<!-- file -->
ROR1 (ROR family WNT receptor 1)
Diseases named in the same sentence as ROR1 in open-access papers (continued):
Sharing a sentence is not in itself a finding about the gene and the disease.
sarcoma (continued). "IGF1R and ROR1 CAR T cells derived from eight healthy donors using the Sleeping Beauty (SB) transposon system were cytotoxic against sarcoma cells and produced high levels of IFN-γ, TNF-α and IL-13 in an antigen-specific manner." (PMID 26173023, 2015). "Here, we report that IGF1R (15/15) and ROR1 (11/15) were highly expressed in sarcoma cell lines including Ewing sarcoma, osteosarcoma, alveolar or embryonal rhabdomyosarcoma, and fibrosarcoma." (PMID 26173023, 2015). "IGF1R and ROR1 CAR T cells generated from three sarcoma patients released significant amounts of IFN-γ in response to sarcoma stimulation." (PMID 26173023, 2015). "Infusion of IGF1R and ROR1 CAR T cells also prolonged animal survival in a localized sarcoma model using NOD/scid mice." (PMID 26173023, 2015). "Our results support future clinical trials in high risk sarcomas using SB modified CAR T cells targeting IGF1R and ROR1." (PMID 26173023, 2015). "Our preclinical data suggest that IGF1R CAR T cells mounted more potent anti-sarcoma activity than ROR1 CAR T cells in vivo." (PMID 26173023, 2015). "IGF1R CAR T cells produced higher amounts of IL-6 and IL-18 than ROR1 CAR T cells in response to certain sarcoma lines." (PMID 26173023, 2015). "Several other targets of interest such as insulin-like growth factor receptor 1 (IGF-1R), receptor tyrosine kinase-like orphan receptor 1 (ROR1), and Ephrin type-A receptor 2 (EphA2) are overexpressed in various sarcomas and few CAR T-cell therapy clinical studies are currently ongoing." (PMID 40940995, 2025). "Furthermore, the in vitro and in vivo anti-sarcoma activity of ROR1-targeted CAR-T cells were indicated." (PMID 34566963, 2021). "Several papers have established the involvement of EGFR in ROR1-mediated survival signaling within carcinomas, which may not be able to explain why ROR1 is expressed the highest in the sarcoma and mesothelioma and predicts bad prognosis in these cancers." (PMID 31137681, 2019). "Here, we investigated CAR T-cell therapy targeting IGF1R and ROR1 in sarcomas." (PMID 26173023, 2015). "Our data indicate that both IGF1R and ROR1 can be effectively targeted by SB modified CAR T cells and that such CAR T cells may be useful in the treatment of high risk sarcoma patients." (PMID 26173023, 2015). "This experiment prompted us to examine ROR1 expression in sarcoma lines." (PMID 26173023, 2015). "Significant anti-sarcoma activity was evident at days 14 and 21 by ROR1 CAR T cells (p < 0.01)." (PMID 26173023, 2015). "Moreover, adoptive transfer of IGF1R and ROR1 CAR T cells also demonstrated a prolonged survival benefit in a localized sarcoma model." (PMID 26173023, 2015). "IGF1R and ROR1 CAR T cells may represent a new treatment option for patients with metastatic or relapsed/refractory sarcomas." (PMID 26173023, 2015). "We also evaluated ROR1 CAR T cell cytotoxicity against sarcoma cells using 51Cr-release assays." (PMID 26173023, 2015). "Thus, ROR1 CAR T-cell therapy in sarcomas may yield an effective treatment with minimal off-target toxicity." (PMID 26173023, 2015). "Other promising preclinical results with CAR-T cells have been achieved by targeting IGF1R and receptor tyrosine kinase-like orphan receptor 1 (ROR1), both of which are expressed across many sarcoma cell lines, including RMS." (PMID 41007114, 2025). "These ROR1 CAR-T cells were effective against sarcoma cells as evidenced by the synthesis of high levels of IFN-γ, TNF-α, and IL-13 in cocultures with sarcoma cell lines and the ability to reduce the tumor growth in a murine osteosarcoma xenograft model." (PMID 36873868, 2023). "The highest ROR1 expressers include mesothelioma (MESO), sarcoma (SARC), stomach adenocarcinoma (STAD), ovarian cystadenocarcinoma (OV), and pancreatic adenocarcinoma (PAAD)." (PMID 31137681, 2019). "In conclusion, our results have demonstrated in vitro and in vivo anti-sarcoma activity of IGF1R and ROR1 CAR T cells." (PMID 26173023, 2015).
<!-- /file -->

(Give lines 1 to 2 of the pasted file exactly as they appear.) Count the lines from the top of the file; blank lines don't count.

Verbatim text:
ROR1 (ROR family WNT receptor 1)
Diseases named in the same sentence as ROR1 in open-access papers (continued):